cup of tea and share your burdens. Get in touch with carers groups in your
area; talking to people in the same situation as you will unlock tons of useful
tips and information and will give you and your family a great boost of
support. Even when you are tired and feel worn out, remember that a few kind
words can make all the difference, so share them around with your friends and
family and look for the positives in your life instead of dwelling on any
This article is written by Vanilla Moon and is
for guidance only, and not meant to replace medical advice you may have been
given, if you are feeling continually worn out or have a continued low mood or
are worried about any aspect of your wellbeing and health please speak to your
Wednesday, 15 May 2013
Telecare service calls for more people to test out GPS devices as part of
The county’s Telecare service is calling for more people to test out GPS (Global Positioning System) devices as part of a six-month trial aimed at improving support in the community for people with memory loss or learning disabilities.
Holly Newman, Telecare team manager for Gloucestershire Care Services NHS Trust which manages the service, said: “We’re working in partnership with Gloucestershire County Council to trial GPS for people who are still able to go out in their local community, but who may have difficulty finding their way home, or who are vulnerable when in certain areas.”
She added: “So far, we have ten people trying out the device, but we’re looking for another thirty people who are willing to be involved in a six-month trial.”
Betty and Leslie Smith from Staverton near Cheltenham have experienced first-hand the benefits of the GPS device.
Mrs Smith explained: “My husband Leslie has memory loss and occasionally he goes missing. At times, this has caused him great distress. We live in a rural area, and I am not able to drive so we rely on my daughter-in-law for help when this happens.”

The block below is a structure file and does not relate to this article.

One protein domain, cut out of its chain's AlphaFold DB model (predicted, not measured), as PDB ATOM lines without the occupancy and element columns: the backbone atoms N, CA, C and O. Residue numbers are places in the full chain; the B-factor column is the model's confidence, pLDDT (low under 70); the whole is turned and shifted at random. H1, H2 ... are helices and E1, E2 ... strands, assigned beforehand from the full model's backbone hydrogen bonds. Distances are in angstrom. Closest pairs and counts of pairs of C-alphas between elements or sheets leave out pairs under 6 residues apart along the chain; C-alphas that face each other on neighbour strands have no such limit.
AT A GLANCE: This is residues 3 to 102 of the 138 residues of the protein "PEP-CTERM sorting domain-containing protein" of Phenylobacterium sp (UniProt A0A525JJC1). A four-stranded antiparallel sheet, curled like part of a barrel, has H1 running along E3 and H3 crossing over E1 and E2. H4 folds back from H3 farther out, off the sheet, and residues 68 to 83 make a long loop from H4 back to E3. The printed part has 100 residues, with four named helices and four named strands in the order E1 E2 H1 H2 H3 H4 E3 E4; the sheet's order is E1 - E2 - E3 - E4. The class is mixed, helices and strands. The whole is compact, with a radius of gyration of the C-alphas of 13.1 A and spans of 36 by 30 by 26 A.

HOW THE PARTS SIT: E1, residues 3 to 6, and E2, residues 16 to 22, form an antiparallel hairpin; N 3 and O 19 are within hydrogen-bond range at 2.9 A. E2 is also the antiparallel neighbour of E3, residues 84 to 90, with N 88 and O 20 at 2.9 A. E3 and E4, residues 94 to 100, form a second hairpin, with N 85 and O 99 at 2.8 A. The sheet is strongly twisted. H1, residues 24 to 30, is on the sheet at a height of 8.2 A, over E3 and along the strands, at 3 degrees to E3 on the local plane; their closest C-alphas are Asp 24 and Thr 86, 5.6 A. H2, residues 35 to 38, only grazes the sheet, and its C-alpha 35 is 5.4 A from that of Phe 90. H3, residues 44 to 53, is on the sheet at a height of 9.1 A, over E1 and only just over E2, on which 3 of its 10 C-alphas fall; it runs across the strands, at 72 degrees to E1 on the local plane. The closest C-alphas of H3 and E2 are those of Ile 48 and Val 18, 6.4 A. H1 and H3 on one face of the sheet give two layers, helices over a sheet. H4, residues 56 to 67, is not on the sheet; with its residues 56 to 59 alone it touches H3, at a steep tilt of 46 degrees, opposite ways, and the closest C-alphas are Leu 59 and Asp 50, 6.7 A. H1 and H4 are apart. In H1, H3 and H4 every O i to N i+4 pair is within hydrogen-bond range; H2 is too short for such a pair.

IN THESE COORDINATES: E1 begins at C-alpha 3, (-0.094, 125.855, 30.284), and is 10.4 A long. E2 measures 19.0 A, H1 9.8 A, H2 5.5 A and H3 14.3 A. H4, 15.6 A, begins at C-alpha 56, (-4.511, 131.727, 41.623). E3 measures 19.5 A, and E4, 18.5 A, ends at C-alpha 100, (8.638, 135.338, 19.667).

“Having the device is a big relief – if my husband goes missing, I know we can find him really easily. I can call my daughter-in-law, who is able to see where Leslie is on her mobile phone and locate him immediately. It is less stressful for my daughter-in-law too as, instead of driving around looking for my husband, or having to report him as missing to the police, she can now go straight to where he is and bring him home.”
The devices being tested by the Telecare service in Gloucestershire are small and discreet as Holly Newman explained: “We are currently trialling two different devices – one that can be attached to a key ring or similar, and one that is the size of a small mobile phone to carry in a pocket or bag. GPS devices are not suitable for everyone, so we will make a careful assessment of a person’s needs before recommending they join our trial.”
The device will be available to the wearer free of charge and the Telecare team will be in regular contact with them and their family or carer to complete the evaluation during the trial period. Those taking part in the trial will need to have a family member or a friend who is willing to access their location as needed, via a website, monitoring centre or on a smart phone.
To find out more about the GPS trial on behalf of a friend or family member, please contact Gloucestershire County Council’s Adult Helpdesk: 01452 426868
Full story: http://www.glos-care.nhs.uk/news/135-county-s-telecare-service-calls-for-more-people-to-test-out-gps-devices-as-part-of-six-month-trial
Real caring in Gloucestershire is important
Friday, 10 May 2013
Importance of care for Gloucestershire’s 4,000 dementia
Remembering to eat or how to brush your teeth are some of
the more important things in life that dementia sufferers can forget.
There are 4,000 dementia sufferers in Gloucestershire,
needing social care at home.
Roy Bell, 92, and his wife, Peggy, of Bishop’s Cleeve, both
have mixed dementia to varying degrees. The couple, who live in Bishop’s
Cleeve, have each other – but rely on support from a vast network of family and
care workers to keep them healthy.
Carers Gloucestershire, Village Agents, Memory Managers,
GPs, occupational therapists and dental hygienists form a team of social care
for dementia patients.
Peggy and Roy have pull cords in their sheltered accommodation
and are checked up on by a warden daily.
“I get upset because I can’t do the things I once could,”
said Peggy, who used to run the Shakespeare Inn in Cheltenham with Roy in the
“I never want to lose my independence.”
Read more: http://www.thisisgloucestershire.co.uk/